Names are strange things. You don’t always need to be able to define what a thing is to know it when you see it, but having a name for it helps you talk about it. That’s what happened with Web 2.0. We know what the 2.0 implies: change, development, progress, advancement. And we know how some people interpret 2.0 when smooshed together with the word Web: strong social components to web services and applications, agile development and the everlasting beta, networks of friends and co-workers, aqua-effect fills, rounded corners, and names with the letter E missing.
Once O’Reilly had kicked it off, the ‘2.0’ trend rapidly expanded, to Journalism 2.0, Marketing 2.0, Business 2.0, Office 2.0. You name it, it has a Version 2.0.
Even Media. Which makes sense, when you think about it. We’ve already had New Media, but it’s clear that New Media isn’t keeping up with the incredibly rapid development of the web and Web 2.0. New Media is antiquated, obsolete. Any business that pats itself on the back because they have some sort Head of New Media needs a kick up the butt and a lesson in Media 2.0.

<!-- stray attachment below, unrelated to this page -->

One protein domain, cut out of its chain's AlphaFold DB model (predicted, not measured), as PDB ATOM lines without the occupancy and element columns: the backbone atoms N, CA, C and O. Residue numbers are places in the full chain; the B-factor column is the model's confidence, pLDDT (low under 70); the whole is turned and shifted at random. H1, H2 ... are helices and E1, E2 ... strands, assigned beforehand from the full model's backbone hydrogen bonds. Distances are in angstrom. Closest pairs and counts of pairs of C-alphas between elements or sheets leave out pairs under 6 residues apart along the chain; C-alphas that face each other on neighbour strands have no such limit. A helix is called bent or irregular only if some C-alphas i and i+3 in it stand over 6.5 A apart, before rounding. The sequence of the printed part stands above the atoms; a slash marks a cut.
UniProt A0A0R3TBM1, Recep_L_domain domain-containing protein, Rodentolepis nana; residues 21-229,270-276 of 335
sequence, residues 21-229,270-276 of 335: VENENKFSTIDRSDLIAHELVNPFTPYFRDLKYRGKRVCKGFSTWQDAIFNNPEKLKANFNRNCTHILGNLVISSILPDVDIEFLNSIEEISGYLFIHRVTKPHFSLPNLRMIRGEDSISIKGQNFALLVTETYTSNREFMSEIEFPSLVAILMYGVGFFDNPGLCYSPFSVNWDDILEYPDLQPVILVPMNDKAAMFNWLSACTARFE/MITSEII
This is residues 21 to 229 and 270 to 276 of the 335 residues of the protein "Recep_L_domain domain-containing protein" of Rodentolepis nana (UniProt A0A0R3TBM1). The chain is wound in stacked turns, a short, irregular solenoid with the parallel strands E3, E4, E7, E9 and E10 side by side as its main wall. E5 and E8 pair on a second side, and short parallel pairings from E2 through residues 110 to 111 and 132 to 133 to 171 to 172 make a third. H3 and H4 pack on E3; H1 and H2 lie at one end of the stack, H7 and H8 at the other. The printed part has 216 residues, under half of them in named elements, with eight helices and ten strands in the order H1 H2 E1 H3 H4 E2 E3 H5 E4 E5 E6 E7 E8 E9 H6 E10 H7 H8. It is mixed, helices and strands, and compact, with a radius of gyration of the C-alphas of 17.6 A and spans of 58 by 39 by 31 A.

So when Chris Saad invited Kevin and me to join his Media 2.0 Workgroup, we thought it sounded like an interesting opportunity to help give Media the kick it needs to get it moving in the right direction.
Chris doesn’t quite put it like that though. He says:
Media 2.0 is a term used to describe the emerging social media industry. Every community needs some help to grow. The long tail has a head, and conversation needs a topic. So in this spirit, we have gathered a group of people who are passionate about the issues of Media 2.0 to help propel and focus the conversation.
The Media 2.0 Workgroup is a combined feed (or OPML of feeds if you prefer) that we’ll be sharing with luminaries such as Ben Metcalfe, Jeff Pulver, Ian Forrester and Jeneane Sessum amongst many others. So go on, get it in yer aggregator!
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